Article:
Konow doesn’t bother to ask questions, period. He writes sloppily, often repeating what he’s said within the same paragraph—he mentions how film was a “new medium” three times in a two-page span when it was an unnecessary assertion the first time he said it— and he often uses cliché idioms that sound less conversational and more derivative of high school English essays. Konow renders the simplest phrases clunky as drift wood: “Freudian psychology was starting to become popular at the time, and Psycho was a perfect story to include the Oedipus theory of the mother fixation, except here his mother would live on in his mind, and he would become her when he killed. Bloch [the author of the novel] came up with murder in the shower because there’s nowhere you’re more defenseless.”
Written for the fans by a fan, Reel Terror is undeniably a labor of love; unfortunately, it’s also sometimes a labor to read. Prose this bland enthralls as much as a horror film that isn’t scary.
Reel Terror is broken into longish chapters, each roughly covering one phase of horror with one or two seminal films as measuring sticks. There are chapters dedicated to the obvious films— The Texas Chainsaw Massacre and Jaws, The Last House on the Left and The Exorcist, The Evil Dead and A Nightmare on Elm Street, Psycho, etc.— but Konow gets points for giving as much recognition to some of the films only appreciated by the initiated: An American Werewolf in London, as brilliant and audacious as any American horror film since The Exorcist, spurred the advent of self-aware horror, directly influencing the scary-funny Evil Dead films and the meta-lite New Nightmare, Scream, and The Cabin in the Woods; Mario Bava and Dario Argento, persistently ignored by scholars, ushered the flamboyant Italian horror giallo to America, and made menacing use of Technicolor in their blood-saturated shockers (Argento’s Suspiria in particular); and Re-Animator, the first film to feature undead oral sex (carcass cunnilingus?).
Konow also dedicates a nice amount of space to Brian De Palma’s Carrie, whose excursion into the cruel world of teenage girls, at once unflinchingly perverse and dreamy, beautiful even, rings truer than any coming-of-age film predating it, with or without telekinesis. It would be nice if he discussed the aesthetics of these films—De Palma’s technical innovations, Argento’s pre-Shining tracking shots, the unbelievable amount of references to other horror films in An American Werewolf, The Evil Dead’s insane shoe-string budget special effects— but, alas, no such luck. I get it: Konow doesn’t want to analyze or dissect. That’s cool and all, not everyone wants to go into academia, but his refusal to think starts to feel really lazy really quickly. Anyone with a lot of spare time can regurgitate facts and transcript interviews. I wanted something more demanding, something inflammatory and challenging, like a horror-themed version of David Thomson’s New Biographical Dictionary of Film. I wanted the zeal of Pauline Kael to set the pages on fire—Konow is too damn nice, too damn passive.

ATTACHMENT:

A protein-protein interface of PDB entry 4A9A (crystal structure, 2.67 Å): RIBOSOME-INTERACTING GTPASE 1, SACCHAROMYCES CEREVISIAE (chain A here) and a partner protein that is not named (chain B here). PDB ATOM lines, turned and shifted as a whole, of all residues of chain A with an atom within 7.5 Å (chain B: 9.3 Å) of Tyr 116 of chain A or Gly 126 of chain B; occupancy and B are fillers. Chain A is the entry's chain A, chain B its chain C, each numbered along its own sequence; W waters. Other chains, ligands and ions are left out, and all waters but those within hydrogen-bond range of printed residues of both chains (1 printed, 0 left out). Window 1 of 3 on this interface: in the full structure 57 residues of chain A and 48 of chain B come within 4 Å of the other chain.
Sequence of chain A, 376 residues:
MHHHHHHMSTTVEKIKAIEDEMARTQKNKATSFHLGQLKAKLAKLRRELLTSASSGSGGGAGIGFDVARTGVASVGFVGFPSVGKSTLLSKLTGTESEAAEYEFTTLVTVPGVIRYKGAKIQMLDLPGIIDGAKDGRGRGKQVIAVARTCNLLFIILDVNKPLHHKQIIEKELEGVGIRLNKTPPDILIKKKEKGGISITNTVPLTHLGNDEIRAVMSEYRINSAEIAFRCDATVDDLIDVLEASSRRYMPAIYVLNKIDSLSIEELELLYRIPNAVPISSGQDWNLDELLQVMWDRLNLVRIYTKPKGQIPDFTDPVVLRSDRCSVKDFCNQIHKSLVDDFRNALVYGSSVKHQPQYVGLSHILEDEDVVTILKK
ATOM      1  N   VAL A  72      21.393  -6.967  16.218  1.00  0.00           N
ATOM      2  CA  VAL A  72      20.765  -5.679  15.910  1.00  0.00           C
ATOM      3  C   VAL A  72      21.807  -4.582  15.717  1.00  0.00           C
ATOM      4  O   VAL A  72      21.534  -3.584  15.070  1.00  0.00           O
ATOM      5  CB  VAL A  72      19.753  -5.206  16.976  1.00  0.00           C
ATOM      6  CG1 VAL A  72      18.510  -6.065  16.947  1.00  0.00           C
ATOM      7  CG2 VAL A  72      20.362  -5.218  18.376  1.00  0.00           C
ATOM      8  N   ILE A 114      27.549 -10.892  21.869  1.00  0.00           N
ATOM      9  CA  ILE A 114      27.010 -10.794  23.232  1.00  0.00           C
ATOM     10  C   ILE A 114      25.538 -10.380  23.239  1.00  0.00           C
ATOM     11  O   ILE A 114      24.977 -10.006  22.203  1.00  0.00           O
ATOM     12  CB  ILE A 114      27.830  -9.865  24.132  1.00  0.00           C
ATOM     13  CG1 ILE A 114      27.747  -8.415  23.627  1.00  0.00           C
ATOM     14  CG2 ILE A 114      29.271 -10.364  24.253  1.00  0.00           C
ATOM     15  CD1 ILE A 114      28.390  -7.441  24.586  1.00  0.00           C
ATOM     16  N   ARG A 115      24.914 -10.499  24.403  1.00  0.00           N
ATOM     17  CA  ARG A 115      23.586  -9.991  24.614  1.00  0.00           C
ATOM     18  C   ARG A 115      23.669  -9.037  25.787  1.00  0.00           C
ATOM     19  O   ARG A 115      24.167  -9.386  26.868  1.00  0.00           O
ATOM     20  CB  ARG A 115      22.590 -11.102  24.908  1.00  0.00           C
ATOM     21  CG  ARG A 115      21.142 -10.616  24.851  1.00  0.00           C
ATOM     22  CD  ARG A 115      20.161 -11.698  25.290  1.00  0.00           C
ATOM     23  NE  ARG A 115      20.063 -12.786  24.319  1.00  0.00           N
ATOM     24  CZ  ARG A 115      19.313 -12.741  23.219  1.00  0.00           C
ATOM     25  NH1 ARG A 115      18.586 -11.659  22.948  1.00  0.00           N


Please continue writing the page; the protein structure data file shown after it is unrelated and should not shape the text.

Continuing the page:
Psycho, of course, deserves all the attention it gets, but Konow’s chapter doesn’t add anything new to the marketplace of ideas (though by this point there just may not be much left to say). The film “invented modern horror,” as Konow puts it, and that’s difficult to argue with. But, as was the case with Zinoman, Konow completely and unforgivably ignores Michael Powell’s contemporary companion Peeping Tom. I can’t imagine it eluded him—Powell fan Martin Scorsese, who’s quoted here several times, has championed the film as being one of the two best-directed films of all time, and Marty’s a pretty loud guy. Released just three months before Hithcock’s film, Peeping Tom draws on voyeurism and parent-child relationships, like Psycho (and Freaks, and Vampyr, and Halloween, and Bride of Frankenstein…) and portrays the “bad guy” as an empathetic, disturbed young man rather than an evil entity.